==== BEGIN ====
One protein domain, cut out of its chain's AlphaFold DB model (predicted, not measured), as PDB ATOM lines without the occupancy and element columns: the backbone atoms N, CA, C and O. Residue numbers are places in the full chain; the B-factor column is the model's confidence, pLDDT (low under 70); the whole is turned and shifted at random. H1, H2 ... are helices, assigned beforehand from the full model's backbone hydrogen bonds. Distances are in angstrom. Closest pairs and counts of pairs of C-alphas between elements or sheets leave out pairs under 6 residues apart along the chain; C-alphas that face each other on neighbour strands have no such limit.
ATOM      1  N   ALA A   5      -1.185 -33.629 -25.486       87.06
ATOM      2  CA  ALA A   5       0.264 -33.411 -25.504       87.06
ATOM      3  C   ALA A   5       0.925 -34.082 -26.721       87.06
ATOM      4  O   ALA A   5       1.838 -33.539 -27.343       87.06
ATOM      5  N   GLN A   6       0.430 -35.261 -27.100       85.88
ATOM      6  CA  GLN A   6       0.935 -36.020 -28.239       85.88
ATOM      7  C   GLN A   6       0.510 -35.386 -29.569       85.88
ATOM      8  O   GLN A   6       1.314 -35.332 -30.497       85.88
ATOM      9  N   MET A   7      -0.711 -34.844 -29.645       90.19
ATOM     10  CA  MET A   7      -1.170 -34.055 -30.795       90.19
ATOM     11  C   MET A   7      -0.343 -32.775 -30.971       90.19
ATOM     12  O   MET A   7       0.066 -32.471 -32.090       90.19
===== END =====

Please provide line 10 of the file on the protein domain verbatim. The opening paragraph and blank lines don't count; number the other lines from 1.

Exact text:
ATOM     10  CA  MET A   7      -1.170 -34.055 -30.795       90.19